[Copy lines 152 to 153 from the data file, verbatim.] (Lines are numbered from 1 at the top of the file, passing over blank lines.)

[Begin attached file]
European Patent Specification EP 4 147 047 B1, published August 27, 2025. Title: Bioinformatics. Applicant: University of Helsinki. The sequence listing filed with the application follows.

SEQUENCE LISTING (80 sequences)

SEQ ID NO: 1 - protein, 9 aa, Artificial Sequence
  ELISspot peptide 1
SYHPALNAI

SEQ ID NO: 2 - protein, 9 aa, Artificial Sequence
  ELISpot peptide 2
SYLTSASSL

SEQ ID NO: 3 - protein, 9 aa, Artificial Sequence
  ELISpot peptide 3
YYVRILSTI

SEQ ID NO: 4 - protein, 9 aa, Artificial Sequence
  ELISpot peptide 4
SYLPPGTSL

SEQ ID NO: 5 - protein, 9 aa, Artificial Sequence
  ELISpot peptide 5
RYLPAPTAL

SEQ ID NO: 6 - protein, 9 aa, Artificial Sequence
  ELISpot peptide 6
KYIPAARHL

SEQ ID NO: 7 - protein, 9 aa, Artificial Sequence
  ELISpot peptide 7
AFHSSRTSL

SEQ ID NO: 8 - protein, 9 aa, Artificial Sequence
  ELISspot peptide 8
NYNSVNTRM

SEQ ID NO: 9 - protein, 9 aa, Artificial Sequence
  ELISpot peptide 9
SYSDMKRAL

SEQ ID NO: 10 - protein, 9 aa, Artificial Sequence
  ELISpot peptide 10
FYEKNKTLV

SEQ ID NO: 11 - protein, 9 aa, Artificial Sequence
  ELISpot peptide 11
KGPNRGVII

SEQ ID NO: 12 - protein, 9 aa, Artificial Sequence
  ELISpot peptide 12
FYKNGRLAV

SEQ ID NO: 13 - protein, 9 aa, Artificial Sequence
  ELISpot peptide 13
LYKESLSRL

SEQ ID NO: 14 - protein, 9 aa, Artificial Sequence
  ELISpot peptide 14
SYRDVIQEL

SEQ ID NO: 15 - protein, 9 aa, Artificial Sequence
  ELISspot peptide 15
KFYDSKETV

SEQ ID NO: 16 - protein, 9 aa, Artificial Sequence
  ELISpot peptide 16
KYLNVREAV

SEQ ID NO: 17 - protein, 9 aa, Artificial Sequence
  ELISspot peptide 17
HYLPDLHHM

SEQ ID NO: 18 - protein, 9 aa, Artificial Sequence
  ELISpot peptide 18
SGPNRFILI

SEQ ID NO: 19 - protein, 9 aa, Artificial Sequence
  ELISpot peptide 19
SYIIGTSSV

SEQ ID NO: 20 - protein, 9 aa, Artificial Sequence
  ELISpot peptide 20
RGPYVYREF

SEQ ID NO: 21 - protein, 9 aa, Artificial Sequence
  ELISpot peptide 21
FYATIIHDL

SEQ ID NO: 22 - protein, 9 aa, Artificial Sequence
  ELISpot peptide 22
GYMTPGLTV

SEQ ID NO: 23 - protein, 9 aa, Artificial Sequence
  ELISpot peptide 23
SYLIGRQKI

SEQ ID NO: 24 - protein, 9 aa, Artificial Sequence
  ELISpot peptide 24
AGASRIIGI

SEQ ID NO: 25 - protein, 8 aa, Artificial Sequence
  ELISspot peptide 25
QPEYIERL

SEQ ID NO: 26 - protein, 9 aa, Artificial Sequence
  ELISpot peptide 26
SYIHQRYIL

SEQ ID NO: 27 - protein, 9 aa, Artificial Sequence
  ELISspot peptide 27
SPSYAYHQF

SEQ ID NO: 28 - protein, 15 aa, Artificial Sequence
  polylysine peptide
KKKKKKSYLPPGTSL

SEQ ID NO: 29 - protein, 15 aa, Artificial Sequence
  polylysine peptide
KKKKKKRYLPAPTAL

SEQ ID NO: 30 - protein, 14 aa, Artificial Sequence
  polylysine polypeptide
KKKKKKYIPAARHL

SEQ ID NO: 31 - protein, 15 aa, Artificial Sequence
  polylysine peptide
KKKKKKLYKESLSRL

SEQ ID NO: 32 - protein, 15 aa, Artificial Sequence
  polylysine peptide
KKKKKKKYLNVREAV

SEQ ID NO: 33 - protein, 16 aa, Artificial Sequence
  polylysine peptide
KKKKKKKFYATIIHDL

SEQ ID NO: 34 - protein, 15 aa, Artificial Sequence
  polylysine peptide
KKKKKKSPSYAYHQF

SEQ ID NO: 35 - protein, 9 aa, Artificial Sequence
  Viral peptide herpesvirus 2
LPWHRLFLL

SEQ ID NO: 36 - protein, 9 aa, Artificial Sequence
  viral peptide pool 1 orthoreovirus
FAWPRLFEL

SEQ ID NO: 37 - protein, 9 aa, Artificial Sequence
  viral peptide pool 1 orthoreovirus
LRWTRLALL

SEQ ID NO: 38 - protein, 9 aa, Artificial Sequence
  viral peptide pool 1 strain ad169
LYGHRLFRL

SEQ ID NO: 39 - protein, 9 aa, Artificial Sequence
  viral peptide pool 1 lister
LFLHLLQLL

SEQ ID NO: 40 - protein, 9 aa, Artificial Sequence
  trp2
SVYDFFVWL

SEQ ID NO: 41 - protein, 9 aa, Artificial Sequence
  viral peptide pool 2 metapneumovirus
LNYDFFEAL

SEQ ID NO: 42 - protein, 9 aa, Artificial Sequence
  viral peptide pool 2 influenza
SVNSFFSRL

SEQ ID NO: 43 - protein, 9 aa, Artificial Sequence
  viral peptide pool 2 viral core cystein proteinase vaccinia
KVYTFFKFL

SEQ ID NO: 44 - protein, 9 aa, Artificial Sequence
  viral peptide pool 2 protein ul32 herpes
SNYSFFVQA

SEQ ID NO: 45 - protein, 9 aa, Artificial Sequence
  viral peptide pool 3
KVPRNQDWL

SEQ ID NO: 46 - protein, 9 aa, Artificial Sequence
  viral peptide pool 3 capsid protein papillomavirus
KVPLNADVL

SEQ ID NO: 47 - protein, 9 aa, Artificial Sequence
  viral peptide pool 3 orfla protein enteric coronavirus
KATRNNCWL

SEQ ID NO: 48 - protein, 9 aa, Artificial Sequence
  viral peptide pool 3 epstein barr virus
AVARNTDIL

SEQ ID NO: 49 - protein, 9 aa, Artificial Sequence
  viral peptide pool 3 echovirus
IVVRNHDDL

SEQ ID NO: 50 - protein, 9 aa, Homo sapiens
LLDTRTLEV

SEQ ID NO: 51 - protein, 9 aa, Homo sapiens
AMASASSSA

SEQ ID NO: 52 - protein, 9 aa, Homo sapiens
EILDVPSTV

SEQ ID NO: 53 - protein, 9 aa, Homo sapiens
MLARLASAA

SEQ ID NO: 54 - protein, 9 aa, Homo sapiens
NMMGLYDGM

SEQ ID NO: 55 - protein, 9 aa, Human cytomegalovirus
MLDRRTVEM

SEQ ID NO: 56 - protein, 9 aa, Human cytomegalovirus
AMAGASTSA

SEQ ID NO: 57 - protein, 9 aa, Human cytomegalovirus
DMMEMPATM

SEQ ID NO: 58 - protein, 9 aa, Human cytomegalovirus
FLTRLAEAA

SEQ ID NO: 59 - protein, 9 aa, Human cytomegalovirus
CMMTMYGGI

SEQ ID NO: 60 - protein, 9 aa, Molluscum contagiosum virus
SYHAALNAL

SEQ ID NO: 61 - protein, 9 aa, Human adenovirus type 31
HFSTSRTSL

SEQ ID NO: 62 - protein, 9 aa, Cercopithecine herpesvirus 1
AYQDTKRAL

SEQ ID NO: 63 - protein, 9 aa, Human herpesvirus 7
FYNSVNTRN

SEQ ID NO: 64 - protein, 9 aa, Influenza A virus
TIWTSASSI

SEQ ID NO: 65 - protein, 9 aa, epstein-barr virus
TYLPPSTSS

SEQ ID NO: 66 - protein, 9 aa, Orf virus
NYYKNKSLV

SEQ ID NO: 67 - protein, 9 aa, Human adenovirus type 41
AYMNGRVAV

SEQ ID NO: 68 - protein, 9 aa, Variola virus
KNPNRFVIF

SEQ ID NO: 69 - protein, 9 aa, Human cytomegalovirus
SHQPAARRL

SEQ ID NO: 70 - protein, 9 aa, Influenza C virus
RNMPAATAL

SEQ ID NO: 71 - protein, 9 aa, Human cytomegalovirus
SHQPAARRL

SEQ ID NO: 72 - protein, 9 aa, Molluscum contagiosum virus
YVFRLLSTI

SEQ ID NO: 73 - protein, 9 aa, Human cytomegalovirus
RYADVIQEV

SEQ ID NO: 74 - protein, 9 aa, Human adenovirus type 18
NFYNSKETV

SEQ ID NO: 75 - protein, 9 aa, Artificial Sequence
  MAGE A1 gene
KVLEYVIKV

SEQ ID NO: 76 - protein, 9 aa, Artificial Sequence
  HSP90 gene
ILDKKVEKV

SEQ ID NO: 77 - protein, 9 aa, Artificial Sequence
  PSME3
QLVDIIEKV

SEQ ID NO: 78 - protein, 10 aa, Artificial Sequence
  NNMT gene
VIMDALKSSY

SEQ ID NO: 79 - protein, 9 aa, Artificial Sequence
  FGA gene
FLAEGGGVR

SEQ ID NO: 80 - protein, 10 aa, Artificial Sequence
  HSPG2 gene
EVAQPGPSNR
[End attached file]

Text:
SEQ ID NO: 51 - protein, 9 aa, Homo sapiens
AMASASSSA